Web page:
• Extension of Deadline to Repay Deferred Payroll Taxes. If an employer voluntarily deferred payment of their employees’ share of Social Security taxes on applicable wages between September 1, 2020 and December 31, 2020, they now have until December 31, 2021 (not April 30, 2021) to have their affected employees pay the deferred taxes. The CAA also clarifies that penalties and interest will not begin to accrue on the deferred amounts until January 1, 2022.  …

Retirement Plan Provisions

The CAA provides additional relief to employer-sponsored retirement plans:

  • Partial Plan Termination Relief. A tax-qualified retirement plan will not be treated as having a partial termination, and thus will not be required to fully vest all affected participants, during any plan year which includes the period beginning on March 13, 2020, and ending March 31, 2021, if the number of active participants covered by the plan on March 31, 2021 is at least 80% of the active participants covered by the plan on March 13, 2020. This provision is intended to help employers who may have laid off employees in response to the COVID-19 pandemic but who then re-hired them relatively quickly.
  • Money Purchase Plan Coronavirus-Related Distributions. The CARES Act* exception to the 10% early withdrawal tax for coronavirus-related in-service distributions now applies to coronavirus-related in-service distributions made from money purchase pension plans. This provision applies retroactively to coronavirus-related in-service distributions from money purchase pension plans made on and after March 27, 2020.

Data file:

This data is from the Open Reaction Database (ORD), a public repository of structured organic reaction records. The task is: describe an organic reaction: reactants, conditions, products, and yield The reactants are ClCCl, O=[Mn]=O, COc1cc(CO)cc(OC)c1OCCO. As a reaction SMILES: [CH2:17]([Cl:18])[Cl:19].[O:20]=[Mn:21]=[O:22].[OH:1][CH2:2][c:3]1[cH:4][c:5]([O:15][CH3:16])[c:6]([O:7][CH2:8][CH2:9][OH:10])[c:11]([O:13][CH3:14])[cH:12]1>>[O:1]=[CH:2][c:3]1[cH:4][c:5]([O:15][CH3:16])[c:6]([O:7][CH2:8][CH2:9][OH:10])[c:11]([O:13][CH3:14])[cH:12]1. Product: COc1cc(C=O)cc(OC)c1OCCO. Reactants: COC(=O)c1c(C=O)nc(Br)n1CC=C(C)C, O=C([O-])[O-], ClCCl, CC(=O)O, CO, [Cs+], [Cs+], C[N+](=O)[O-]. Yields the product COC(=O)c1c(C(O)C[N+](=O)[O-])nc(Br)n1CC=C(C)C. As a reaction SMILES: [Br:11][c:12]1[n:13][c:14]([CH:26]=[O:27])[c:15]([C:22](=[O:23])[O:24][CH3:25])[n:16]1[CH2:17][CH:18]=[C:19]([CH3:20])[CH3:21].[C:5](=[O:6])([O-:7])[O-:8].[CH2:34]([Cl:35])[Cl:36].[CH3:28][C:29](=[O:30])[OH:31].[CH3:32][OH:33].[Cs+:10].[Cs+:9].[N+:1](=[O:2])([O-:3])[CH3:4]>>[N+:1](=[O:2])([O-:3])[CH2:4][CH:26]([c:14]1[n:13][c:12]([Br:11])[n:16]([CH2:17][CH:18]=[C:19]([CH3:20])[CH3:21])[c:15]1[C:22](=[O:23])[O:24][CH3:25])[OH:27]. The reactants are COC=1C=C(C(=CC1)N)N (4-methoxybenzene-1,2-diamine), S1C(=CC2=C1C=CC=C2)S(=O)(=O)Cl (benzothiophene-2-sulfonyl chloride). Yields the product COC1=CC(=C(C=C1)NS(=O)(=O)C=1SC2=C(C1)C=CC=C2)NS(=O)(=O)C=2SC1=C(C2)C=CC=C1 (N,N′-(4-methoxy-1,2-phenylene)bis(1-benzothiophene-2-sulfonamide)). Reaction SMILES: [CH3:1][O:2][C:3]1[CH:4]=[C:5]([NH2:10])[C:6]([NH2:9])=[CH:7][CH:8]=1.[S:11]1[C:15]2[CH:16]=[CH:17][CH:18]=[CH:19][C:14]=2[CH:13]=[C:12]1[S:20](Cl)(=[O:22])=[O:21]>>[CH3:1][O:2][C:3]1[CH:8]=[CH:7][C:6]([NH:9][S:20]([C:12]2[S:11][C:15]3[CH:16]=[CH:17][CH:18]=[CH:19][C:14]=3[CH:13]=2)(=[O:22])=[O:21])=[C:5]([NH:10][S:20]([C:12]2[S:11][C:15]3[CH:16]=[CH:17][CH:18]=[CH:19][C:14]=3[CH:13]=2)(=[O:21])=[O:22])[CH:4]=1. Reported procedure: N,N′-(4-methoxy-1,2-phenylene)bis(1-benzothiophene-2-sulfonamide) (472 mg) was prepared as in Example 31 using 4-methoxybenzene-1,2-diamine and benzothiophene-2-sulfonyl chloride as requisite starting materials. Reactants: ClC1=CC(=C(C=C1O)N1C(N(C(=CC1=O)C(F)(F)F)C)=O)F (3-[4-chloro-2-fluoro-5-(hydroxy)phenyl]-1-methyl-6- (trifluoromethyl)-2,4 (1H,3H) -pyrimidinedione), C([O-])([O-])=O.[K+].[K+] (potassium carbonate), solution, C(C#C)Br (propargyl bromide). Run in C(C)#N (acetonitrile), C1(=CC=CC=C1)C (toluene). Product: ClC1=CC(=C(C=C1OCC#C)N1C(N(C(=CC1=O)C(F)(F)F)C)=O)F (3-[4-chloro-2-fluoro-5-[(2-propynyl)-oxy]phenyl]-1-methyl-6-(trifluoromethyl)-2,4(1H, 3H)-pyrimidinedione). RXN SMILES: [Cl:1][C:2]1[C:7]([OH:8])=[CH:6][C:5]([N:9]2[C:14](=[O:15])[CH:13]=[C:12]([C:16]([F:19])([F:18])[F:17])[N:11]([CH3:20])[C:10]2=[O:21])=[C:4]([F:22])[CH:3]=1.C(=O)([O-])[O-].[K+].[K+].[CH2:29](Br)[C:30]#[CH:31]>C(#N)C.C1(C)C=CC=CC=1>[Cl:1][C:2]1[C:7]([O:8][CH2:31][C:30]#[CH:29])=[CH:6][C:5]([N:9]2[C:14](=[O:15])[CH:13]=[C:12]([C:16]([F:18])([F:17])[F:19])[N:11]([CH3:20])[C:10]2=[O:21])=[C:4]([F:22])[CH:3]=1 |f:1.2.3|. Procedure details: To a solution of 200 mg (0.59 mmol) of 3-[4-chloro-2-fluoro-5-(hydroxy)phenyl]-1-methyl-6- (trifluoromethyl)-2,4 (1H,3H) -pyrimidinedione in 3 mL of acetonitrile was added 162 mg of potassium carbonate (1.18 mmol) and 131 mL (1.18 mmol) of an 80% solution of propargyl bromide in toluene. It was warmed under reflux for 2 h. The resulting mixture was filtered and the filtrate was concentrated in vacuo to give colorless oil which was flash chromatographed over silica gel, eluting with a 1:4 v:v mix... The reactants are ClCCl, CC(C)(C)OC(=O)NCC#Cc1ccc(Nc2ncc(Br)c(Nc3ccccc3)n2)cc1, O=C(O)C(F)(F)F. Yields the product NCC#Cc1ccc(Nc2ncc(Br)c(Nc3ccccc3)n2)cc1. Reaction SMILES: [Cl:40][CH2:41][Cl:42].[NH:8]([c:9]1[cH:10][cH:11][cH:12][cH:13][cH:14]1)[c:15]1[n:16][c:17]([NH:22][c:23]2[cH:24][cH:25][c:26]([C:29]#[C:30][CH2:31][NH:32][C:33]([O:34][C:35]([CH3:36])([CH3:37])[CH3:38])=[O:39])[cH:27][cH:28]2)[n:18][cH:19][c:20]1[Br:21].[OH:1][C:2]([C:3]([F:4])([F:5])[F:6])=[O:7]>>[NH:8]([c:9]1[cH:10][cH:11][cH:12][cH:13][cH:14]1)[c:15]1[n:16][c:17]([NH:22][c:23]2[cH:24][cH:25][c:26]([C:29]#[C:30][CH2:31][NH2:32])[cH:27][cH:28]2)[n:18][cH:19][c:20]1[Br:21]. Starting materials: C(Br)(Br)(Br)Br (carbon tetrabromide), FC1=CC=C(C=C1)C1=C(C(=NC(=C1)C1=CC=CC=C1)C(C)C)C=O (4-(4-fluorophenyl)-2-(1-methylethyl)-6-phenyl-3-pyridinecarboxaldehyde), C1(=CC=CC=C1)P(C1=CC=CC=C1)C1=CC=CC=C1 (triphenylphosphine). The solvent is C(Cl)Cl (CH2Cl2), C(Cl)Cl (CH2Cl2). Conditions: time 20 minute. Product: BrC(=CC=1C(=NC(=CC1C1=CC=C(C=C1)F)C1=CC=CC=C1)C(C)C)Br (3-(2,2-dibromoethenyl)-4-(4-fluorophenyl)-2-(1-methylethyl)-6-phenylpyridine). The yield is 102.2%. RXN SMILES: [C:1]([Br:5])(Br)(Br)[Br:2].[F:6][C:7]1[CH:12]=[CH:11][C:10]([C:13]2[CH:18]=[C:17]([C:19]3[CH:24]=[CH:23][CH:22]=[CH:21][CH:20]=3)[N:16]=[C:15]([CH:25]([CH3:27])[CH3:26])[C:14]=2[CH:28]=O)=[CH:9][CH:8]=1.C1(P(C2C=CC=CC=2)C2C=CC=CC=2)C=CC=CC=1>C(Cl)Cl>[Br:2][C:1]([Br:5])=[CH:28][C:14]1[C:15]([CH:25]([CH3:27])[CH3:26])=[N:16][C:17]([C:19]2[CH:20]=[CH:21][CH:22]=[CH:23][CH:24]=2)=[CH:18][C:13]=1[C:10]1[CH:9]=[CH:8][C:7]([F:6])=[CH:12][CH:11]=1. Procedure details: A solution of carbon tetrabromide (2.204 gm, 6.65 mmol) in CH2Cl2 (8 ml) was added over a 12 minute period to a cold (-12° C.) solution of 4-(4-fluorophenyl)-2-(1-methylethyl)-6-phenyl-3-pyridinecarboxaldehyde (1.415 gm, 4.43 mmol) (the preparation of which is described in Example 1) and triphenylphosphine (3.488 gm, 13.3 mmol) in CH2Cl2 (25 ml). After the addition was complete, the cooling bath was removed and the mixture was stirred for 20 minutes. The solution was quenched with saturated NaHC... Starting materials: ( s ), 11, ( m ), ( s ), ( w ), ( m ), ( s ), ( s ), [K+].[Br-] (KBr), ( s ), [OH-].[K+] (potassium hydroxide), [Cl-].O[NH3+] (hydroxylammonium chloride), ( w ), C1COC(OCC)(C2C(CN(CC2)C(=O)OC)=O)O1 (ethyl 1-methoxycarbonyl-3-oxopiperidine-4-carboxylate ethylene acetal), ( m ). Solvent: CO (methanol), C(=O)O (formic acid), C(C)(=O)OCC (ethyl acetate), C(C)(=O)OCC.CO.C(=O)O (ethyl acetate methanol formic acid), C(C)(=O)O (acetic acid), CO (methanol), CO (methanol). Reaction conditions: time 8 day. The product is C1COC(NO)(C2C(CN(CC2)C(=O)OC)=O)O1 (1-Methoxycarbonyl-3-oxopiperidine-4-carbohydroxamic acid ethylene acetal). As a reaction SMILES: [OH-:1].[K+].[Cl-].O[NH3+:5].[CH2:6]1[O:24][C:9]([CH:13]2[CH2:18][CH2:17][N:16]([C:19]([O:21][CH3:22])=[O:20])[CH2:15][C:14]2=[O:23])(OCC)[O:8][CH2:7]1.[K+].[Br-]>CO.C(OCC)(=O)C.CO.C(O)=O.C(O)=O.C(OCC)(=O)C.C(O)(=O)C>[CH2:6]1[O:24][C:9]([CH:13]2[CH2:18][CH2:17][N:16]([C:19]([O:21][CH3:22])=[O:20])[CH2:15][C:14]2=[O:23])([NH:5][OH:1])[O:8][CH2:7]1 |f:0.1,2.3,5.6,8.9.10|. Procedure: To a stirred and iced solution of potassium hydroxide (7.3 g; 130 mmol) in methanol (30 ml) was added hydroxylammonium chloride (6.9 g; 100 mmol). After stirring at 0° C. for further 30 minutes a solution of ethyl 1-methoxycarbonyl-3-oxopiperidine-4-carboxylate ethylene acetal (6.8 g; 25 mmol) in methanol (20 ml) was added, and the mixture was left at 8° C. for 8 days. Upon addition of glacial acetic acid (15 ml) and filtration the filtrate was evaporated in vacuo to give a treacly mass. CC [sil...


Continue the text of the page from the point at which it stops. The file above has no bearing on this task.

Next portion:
• Disaster-Related Distribution and Loan Relief (non-Coronavirus related). Participants that maintain a principal residence within a federal disaster area, which is declared during the period beginning January 1, 2020, and ending on February 25, 2021, may be able to take up to $100,000 from a qualified retirement plan without incurring an early- distribution penalty. Additionally, increased loan amounts and suspension of loan repayments of up to one year may be available to qualifying individuals affected by such disasters. Employers wishing to adopt these provisions will need to adopt corresponding plan amendments by the last day of the first plan year beginning on or after January 1, 2022 (i.e., December 31, 2022 for calendar year non-governmental plans).
  • In-Service Distributions. In very targeted relief, the permissible age for in-service distributions in building and construction multiemployer plans is lowered from age 59-½ to age 55 for certain employees in the building and construction industry.”

*CARES Act “Coronavirus Aid, Relief, and Economic Security Act” https://www.congress.gov/bill/116th-congress/senate-bill/3548/text?q=product+actualizaci%C3%B3n

This material has been prepared for informational purposes only, and is not intended to provide, and should not be relied on for, accounting, legal or tax advice. Any tax advice contained herein is of a general nature. You should seek specific advice from your tax professional before pursuing any idea contemplated herein.